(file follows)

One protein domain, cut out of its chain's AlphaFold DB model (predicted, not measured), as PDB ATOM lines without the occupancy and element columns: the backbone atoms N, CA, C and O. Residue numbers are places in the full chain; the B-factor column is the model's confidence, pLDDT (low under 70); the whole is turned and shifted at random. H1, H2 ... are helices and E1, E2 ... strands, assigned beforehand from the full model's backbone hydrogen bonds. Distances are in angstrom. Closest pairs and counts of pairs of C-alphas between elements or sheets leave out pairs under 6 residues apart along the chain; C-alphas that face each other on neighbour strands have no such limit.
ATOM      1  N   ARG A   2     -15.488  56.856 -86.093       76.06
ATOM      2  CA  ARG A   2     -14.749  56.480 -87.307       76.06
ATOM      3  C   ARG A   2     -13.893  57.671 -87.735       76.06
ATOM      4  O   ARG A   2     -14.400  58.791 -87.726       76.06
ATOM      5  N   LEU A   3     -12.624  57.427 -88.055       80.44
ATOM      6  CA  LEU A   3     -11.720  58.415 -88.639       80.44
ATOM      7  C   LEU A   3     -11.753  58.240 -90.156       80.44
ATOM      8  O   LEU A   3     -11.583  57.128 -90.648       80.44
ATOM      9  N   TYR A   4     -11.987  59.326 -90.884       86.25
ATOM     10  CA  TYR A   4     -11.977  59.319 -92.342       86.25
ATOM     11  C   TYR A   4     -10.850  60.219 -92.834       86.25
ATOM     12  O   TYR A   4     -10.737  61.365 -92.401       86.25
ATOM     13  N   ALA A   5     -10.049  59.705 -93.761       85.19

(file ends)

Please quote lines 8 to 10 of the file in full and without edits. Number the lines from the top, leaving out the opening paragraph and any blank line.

ATOM      8  O   LEU A   3     -11.583  57.128 -90.648       80.44
ATOM      9  N   TYR A   4     -11.987  59.326 -90.884       86.25
ATOM     10  CA  TYR A   4     -11.977  59.319 -92.342       86.25